ulysse nardin jade grand feu group



The watchmaker based in Le Locle highlights its skills in guilloché work, enamelling and gem-setting with a trio of watches in the Jade collection.

For once, Ulysse Nardin has steered us away from the world of marine instruments, a world it has made its own for over a century and a half. Instead, the watchmaker from Le Locle, Switzerland, has taken us in a distinctly feminine direction. The destination is called Jade, and has nothing to do with the green gem, but concerns the timekeeper collection created in 2013. This year, a colourful trio of Jade “Grand Feu“ has joined the ranks of this prestigious family.

ulysse nardin jade grand feu group

With these three new watches, Ulysse Nardin has highlighted the craftsmanship of Donzé Cadrans, which is part of the same group. Before the watch is covered with pigmented enamel, it is carefully traced with a guilloché technique, creating undulating furrows, like waves – so the world of the sea is not so far away, after all! – starting from the centre and extending to the chapter ring. The Grand Feu enamelling technique involves the metal being placed in fire several times (between 800 and 900°C) to obtain an even and shining surface of a blue turquoise, ruby red or grey green colour, depending on the version chosen. As well as the guilloché tracing and enamelling, the faces of the Jade “Grand Feu” watch are set with diamonds. A metal arabesque pattern containing 22 diamonds gracefully embraces the second counter, beginning at 9 o’clock and finishing at 6 o’clock under the date display. At the heart of the watch face arise two openwork hands showing the hours and the minutes; they move across an hour rim partly made up of large silver Arabic numerals. The second hand has similar features, and only part of the markers are displayed.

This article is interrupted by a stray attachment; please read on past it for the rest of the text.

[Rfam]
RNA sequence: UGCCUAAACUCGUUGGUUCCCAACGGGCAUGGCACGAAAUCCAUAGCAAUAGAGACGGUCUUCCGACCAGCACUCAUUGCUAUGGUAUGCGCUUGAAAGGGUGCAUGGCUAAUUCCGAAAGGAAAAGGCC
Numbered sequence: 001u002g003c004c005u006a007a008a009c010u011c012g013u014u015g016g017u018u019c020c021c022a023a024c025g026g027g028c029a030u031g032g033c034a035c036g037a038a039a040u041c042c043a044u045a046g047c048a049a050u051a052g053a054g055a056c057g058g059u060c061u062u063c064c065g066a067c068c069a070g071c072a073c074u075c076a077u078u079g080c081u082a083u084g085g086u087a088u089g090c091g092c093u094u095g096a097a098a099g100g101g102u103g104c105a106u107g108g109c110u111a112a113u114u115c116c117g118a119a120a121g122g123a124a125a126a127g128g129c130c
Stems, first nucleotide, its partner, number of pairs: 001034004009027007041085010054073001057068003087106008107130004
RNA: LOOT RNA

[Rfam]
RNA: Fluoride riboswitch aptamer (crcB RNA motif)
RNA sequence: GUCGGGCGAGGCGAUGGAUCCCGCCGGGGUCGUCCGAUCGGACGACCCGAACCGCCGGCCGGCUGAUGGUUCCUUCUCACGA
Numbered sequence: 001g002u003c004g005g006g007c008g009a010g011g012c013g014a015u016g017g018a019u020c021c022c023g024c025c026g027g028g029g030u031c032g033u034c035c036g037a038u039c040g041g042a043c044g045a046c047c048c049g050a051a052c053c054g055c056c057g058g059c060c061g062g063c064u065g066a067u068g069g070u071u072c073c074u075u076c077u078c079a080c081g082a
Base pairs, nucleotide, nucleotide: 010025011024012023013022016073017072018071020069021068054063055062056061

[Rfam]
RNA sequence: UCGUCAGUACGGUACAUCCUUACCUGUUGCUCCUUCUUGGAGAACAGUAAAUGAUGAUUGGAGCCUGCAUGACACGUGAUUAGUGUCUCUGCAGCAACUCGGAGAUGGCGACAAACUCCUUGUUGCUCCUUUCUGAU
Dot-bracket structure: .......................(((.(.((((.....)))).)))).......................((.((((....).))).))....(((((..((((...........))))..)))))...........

These functions are powered by the UN-310 calibre, which provides a power reserve of 48 hours. This automatic mechanism is housed in an oval case measuring 36x39mm. The case is topped by a ring of 56 diamonds. We have a little tip so you don’t damage your fingernails or chip off some nail polish when you are handling the crown. With the help of a pusher placed at 4 o’clock on the side of the watch case, you can select one of the three positions that are usually adjusted using a traditional crown. An indicator equipped with a small hand and placed at 2 o’clock shows this position, and then you just need to turn the crown, without pulling it, to wind the watch or adjust the time and the date.

Price: 14,900 CHF

By Sharmila Bertin